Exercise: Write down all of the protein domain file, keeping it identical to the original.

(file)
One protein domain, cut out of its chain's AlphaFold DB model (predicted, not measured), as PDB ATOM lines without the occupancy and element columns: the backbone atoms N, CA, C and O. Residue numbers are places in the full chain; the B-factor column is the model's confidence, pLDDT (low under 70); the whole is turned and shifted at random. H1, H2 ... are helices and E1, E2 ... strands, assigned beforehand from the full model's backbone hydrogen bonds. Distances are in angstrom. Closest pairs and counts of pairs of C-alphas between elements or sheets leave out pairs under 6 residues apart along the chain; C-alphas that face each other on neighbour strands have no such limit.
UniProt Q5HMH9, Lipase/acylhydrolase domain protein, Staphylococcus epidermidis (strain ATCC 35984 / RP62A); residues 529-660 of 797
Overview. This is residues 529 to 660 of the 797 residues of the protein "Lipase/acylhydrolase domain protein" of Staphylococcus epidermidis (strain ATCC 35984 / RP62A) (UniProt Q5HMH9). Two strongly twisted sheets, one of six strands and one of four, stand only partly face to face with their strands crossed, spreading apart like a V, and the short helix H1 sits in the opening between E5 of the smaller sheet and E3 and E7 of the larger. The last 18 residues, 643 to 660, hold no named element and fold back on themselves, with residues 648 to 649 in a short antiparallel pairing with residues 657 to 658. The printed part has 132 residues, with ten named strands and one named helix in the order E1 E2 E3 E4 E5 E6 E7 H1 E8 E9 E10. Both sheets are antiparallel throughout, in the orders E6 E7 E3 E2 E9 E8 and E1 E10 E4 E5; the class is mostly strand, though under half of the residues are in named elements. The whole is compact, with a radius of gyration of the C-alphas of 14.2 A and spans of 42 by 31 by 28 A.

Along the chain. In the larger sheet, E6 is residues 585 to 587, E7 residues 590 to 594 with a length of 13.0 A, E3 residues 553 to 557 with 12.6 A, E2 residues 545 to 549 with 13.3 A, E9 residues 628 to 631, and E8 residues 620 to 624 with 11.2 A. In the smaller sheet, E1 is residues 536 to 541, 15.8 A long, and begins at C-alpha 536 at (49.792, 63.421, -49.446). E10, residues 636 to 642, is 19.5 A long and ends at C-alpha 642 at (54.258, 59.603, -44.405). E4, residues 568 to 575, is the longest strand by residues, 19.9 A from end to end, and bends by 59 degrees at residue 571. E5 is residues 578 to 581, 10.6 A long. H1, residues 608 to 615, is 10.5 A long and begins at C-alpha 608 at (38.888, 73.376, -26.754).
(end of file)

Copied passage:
One protein domain, cut out of its chain's AlphaFold DB model (predicted, not measured), as PDB ATOM lines without the occupancy and element columns: the backbone atoms N, CA, C and O. Residue numbers are places in the full chain; the B-factor column is the model's confidence, pLDDT (low under 70); the whole is turned and shifted at random. H1, H2 ... are helices and E1, E2 ... strands, assigned beforehand from the full model's backbone hydrogen bonds. Distances are in angstrom. Closest pairs and counts of pairs of C-alphas between elements or sheets leave out pairs under 6 residues apart along the chain; C-alphas that face each other on neighbour strands have no such limit.
UniProt Q5HMH9, Lipase/acylhydrolase domain protein, Staphylococcus epidermidis (strain ATCC 35984 / RP62A); residues 529-660 of 797
Overview. This is residues 529 to 660 of the 797 residues of the protein "Lipase/acylhydrolase domain protein" of Staphylococcus epidermidis (strain ATCC 35984 / RP62A) (UniProt Q5HMH9). Two strongly twisted sheets, one of six strands and one of four, stand only partly face to face with their strands crossed, spreading apart like a V, and the short helix H1 sits in the opening between E5 of the smaller sheet and E3 and E7 of the larger. The last 18 residues, 643 to 660, hold no named element and fold back on themselves, with residues 648 to 649 in a short antiparallel pairing with residues 657 to 658. The printed part has 132 residues, with ten named strands and one named helix in the order E1 E2 E3 E4 E5 E6 E7 H1 E8 E9 E10. Both sheets are antiparallel throughout, in the orders E6 E7 E3 E2 E9 E8 and E1 E10 E4 E5; the class is mostly strand, though under half of the residues are in named elements. The whole is compact, with a radius of gyration of the C-alphas of 14.2 A and spans of 42 by 31 by 28 A.

Along the chain. In the larger sheet, E6 is residues 585 to 587, E7 residues 590 to 594 with a length of 13.0 A, E3 residues 553 to 557 with 12.6 A, E2 residues 545 to 549 with 13.3 A, E9 residues 628 to 631, and E8 residues 620 to 624 with 11.2 A. In the smaller sheet, E1 is residues 536 to 541, 15.8 A long, and begins at C-alpha 536 at (49.792, 63.421, -49.446). E10, residues 636 to 642, is 19.5 A long and ends at C-alpha 642 at (54.258, 59.603, -44.405). E4, residues 568 to 575, is the longest strand by residues, 19.9 A from end to end, and bends by 59 degrees at residue 571. E5 is residues 578 to 581, 10.6 A long. H1, residues 608 to 615, is 10.5 A long and begins at C-alpha 608 at (38.888, 73.376, -26.754).